The annual NFPA Industry and Economic Outlook Conference, held this year at the Oak Brook Hills Marriott in suburban Chicago, hit an all-time record of attendance with 312 pre-registered attendees. Driving that number was the uncertain economy—manufacturers are eager to hear where business pressures will come from over the coming years.
Brian Beaulieu, CEO, Institute for Trend Research opened by telling attendees that “time is precious,” meaning that they have about 2 to 4 more quarters on the upside of the North American business cycle. Before mid-2013, Beaulieu said, it is critical for manufacturers to figure out how to protect themselves for the next global downturn?
That next worldwide recession, he explained, will hit in the second half of 2013 and go through 2014. It will not be a huge downturn, but will be comparable to 1990-1991, in terms of severity. Then, the U.S., which Beaulieu called, “the stalwart of the global economy,” will lead the world out of the recession in 2015-2016-2017. (U.S. is 21.7% of the world’s GDP. China, in second place, is 10.5%.)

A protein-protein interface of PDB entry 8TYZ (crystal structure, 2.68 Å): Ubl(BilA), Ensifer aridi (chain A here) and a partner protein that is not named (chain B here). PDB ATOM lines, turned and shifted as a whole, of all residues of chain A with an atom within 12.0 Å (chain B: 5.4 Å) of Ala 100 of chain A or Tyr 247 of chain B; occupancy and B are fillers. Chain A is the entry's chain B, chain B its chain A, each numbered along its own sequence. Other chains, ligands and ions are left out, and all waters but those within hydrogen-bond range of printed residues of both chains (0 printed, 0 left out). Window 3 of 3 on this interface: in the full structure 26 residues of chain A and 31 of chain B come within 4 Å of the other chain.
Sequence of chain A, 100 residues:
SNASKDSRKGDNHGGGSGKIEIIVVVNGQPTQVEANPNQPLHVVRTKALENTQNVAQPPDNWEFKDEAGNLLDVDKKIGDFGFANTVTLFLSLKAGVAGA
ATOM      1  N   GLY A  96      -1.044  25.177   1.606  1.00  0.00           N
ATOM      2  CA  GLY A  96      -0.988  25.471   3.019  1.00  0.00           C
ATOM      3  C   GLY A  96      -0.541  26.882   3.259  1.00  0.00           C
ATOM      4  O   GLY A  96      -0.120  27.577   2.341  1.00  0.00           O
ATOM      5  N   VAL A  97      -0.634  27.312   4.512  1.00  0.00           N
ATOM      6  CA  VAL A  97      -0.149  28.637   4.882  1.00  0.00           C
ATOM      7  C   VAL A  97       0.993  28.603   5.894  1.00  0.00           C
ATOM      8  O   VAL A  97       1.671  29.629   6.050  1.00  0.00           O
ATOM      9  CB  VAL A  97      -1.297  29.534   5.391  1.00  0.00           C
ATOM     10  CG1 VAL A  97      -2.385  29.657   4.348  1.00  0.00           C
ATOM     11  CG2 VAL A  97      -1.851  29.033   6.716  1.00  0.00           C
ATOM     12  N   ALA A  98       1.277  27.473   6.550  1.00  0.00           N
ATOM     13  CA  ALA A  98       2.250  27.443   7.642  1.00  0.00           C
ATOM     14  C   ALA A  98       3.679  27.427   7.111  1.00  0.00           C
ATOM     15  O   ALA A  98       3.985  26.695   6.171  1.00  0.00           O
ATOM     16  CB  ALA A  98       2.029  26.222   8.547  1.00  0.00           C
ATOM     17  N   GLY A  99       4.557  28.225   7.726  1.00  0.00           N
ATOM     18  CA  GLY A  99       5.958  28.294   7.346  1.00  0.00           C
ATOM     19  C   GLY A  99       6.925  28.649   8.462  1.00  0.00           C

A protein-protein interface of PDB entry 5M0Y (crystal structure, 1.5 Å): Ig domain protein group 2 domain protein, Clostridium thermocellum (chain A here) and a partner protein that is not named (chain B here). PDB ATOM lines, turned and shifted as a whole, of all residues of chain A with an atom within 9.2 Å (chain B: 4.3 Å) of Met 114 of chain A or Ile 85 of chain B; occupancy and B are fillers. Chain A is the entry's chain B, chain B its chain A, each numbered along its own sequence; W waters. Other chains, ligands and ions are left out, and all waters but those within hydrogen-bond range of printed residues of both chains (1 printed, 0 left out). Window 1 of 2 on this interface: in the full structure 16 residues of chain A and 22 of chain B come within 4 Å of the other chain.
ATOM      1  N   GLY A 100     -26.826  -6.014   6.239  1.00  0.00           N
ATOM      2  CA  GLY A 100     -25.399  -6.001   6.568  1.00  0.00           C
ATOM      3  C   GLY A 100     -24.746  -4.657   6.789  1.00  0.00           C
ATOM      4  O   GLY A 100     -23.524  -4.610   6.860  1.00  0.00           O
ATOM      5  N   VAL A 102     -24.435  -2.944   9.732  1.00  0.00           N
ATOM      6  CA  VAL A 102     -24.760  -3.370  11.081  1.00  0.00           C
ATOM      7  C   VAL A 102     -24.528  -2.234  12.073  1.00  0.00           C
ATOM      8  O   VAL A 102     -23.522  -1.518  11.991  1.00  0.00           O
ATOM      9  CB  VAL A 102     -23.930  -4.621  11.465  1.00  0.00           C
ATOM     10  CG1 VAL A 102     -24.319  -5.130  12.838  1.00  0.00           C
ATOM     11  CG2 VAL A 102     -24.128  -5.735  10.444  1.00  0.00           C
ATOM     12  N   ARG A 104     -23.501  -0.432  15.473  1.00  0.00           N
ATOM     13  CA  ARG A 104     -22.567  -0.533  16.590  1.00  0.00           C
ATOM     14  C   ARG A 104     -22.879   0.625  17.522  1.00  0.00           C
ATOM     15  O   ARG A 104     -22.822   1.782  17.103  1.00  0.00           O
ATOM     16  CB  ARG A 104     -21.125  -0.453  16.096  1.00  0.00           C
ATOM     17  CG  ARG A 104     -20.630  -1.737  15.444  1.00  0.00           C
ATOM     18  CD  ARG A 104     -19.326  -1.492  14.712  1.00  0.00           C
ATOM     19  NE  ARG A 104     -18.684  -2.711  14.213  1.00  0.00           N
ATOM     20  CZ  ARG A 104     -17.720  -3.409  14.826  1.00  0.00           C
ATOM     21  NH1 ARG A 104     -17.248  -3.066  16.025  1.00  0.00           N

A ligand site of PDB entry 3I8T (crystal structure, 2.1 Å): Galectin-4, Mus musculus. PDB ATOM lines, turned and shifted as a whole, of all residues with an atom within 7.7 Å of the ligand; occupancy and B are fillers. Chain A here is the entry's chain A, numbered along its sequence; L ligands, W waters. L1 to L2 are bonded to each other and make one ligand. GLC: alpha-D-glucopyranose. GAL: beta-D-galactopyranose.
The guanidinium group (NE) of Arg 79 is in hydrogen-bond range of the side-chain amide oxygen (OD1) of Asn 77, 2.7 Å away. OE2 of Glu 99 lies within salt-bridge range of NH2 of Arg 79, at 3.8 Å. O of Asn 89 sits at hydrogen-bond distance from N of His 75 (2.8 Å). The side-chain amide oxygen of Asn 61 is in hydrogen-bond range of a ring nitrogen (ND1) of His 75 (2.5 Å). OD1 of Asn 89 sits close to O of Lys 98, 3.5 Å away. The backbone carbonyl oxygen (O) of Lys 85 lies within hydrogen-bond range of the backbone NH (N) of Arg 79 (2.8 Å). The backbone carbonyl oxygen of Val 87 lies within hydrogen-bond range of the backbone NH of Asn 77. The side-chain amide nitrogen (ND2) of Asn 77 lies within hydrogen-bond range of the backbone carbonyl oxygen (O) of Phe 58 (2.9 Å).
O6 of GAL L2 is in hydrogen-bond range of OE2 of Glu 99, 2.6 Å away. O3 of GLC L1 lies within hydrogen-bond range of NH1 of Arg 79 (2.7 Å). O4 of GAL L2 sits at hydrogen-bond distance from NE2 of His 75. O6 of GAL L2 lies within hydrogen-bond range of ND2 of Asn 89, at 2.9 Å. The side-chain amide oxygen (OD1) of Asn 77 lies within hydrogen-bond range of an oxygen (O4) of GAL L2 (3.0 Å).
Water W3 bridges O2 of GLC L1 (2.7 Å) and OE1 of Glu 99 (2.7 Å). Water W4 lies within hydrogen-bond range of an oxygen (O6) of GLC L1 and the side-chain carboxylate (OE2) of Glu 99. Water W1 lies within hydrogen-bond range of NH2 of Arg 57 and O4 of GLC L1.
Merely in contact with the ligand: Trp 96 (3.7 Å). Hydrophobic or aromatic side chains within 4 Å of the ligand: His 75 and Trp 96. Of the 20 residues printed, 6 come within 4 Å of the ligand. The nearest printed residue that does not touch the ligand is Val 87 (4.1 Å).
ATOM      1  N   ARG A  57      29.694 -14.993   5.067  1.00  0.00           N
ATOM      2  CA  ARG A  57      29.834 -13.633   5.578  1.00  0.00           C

Further ahead, attendees were warned about the next “great depression”—a 10-yr period of no growth—which will hit between 2025 and 2030. Beaulieu encouraged business owners to sell their companies before then, and then joked that they could always buy the businesses back at a huge discount around 2033. He also commented that it would be ideal for people currently in their late 40s and 50s to make sure to be retired by 2025, or 2028 at the latest.
Other items of note from Beaulieu:
• The healthcare reform law will weigh the economy downward in the second half of 2013 and in 2014.
• Economics drives politics, not the other way around. As a result, “a Mitt Romney presidency changes nothing about the 2013 economy.”
• The stock market will do better if Barack Obama is re-elected than if Mitt Romney is elected. Under a Romney presidency, the stock market will go down markedly in 2013.
• U.S. dependence on foreign oil is declining, down from 60% in 2006 to 45% in 2011.
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